The Government recently approved the installation of 15 GW new solar power plants, with nearly 12 GW expected to be in operation by March 2017. These installations will be mainly in the form of solar parks. So what about the 40 GW expected to come in from the rooftop installations? Currently only about 300 MW of the solar power generated comes in from rooftop installations. This fiscal year, about 1 GW of rooftop installations is likely to be added. The Government is providing subsidies to both individual household consumers (though you will have to go through a list of Ministry approved partners for the installation and availing the subsidies) and housing societies (again who have to go through a developer on the Ministry’s list). Rooftop installations do come with their share of roadblocks, including lack of space in rooftops, insufficient storage technology as well as net metering systems.
Consider the example of Australia. The country generates about 5 GW of its power via rooftop solar installations. In January 2016, there were about 1.5 million solar power systems installed which is approximately one solar panel for every person in the country. Australia has the highest proportion of households with PV systems in their roofs, as compared to other countries of the world. Apart from the fact that there is plenty of sun in the country, policy support from the federal and state governments, and relatively large roof spaces, have played an important role in achieving this dependence on solar energy.
Can this model of solar rooftop installations for self -sufficiency of power be replicated in India? It most certainly can, provided the Government provides the right incentive to house-owners to set up the PV systems in their rooftops. Though major cities may face the problem of lack of space, the PV installations is definitely achievable in the smaller cities and rural areas, where space constraints are not a problem.
What about Wind Power?
Around 9% of the India’s total installed power generation capacity, comes in from wind power. By March 2017, the country will add about 4,300 MW of wind power capacity, a 30% increase from the previous year. To achieve its goal of generating 60 GW of power from wind energy, India needs to add 35 GW of wind power in the next six years. Mr. Goyal, in a recent summit mentioned that following the success of the solar energy auctions, which helped bring down the tariffs, the government is looking to start the bidding process for the wind power sector as well.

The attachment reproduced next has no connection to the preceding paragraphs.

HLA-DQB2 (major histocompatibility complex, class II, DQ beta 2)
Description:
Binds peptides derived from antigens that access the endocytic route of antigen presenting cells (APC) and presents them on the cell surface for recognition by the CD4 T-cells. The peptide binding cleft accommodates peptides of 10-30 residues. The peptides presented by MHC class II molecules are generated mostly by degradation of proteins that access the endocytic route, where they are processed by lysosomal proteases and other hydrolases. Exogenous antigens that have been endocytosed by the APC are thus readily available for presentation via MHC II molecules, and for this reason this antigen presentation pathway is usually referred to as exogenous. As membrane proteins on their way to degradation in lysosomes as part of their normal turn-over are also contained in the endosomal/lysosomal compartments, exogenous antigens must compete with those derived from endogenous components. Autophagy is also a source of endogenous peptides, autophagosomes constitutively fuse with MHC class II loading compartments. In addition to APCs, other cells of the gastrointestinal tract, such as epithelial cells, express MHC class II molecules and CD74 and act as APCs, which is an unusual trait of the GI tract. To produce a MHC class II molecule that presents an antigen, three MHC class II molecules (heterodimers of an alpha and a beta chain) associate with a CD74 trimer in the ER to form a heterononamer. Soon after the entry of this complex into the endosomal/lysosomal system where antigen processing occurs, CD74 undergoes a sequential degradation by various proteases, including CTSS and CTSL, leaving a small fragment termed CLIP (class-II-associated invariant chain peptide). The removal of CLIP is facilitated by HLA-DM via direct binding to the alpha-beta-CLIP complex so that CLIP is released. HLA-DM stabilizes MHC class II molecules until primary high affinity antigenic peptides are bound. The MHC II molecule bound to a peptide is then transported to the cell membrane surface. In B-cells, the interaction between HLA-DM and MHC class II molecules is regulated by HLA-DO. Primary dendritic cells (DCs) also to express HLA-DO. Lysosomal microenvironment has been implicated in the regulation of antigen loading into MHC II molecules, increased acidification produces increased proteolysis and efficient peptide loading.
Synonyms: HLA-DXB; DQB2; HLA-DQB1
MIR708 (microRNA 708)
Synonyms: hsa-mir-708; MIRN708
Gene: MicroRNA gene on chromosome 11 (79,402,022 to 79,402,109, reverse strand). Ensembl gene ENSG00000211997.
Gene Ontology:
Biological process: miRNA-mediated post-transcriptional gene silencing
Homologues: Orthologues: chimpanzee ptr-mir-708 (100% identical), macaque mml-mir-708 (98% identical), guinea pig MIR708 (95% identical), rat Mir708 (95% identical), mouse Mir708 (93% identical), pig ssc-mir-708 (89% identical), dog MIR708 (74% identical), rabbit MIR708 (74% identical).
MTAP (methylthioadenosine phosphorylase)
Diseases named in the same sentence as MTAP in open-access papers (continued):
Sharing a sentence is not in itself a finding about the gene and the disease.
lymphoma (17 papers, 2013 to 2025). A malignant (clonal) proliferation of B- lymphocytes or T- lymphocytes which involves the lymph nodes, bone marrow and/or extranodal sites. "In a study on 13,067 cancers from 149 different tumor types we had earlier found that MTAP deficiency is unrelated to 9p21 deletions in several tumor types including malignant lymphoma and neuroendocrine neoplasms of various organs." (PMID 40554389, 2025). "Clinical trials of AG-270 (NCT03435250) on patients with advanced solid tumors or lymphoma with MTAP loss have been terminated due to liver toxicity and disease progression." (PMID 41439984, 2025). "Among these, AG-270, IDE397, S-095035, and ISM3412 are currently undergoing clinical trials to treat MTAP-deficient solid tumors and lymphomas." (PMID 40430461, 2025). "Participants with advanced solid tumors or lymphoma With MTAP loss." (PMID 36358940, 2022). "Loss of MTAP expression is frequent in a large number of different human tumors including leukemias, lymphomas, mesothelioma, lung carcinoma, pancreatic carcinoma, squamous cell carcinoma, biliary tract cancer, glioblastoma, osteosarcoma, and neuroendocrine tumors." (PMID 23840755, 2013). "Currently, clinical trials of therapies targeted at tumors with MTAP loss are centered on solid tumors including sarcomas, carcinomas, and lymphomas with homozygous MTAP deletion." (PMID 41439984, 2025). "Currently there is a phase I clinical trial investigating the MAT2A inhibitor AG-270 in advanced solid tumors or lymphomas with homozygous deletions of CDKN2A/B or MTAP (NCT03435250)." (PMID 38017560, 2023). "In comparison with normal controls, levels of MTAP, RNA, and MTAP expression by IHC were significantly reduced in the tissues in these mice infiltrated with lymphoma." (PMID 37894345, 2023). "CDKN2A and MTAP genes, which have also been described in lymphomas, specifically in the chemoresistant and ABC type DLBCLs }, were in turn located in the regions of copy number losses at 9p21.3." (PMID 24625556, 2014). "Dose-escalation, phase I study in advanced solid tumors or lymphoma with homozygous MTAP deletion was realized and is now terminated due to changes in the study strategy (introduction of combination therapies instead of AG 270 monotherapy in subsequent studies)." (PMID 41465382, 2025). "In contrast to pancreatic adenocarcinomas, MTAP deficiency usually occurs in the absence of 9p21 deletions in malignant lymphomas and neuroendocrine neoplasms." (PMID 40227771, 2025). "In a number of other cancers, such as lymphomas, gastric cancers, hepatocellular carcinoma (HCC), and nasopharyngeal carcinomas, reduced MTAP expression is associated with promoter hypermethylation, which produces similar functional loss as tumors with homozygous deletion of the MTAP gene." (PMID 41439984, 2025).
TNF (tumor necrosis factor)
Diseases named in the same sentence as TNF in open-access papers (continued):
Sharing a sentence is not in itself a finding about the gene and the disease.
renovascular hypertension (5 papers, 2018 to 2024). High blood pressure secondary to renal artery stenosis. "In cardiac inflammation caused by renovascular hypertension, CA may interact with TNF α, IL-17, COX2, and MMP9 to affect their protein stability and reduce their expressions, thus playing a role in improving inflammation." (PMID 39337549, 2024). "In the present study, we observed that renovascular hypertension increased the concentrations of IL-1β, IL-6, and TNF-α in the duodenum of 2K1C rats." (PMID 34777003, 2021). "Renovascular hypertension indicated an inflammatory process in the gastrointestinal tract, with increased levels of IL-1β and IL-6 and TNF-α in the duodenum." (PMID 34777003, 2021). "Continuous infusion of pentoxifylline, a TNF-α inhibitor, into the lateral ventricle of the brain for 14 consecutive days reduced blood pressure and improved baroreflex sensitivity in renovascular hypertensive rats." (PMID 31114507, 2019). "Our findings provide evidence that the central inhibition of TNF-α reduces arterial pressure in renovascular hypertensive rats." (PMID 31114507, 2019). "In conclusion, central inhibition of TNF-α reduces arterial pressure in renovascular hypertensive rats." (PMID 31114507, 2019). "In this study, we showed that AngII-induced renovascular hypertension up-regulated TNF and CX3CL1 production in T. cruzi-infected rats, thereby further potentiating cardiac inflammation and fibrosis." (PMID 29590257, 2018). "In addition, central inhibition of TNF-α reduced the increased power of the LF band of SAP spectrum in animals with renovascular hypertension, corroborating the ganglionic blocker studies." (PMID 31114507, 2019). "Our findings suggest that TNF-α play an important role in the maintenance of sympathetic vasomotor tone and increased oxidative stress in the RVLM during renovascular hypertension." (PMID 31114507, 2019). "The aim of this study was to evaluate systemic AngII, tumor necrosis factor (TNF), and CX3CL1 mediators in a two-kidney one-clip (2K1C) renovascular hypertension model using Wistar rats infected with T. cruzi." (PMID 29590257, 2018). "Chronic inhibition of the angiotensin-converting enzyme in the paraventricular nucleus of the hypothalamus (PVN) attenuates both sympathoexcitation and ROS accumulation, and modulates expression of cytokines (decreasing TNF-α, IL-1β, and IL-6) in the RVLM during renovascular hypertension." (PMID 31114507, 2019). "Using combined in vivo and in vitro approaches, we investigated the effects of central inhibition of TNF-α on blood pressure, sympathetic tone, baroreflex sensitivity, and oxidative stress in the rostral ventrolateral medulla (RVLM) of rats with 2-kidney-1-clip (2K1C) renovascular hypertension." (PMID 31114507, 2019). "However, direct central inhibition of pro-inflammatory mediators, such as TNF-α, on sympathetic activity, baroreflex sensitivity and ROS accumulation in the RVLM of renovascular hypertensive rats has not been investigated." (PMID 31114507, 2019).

So Will India Achieve Its Targets?
It does seem a bit unrealistic to achieve 175 GW of renewable energy in the span of the next 6 years. Solar and wind power targets can be achieved, provided the Government creates and implements a strategic roadmap. Challenges include creating an interstate green energy corridor to avoid wastage of power generated, installation of rooftop solar panels in households as well as generating the resources to achieve this ambitious target. The solar energy target of 100 GW by 2022, requires an overall investment of INR 600,000 crores or approximately INR 6 crore per MW. In 2015-16, the Government had allocated only INR 2,708 crores (approximately 0.45% of the required investment) for solar energy. The country needs INR 801,065 crores in capital investment and INR 267,022 crores in equity to achieve renewable energy targets, which is about four times the Government’s annual spending on defence. India plans to meet these targets through banks and other foreign investments.
NITI Aayog is preparing a new energy policy which is expected to lay more emphasis on solar energy and natural gas in the country’s energy mix. Whether India will achieve its target or not, needs to be seen, but it seems to have become vital to take these targets seriously, if we have to do our bit for the global climate change.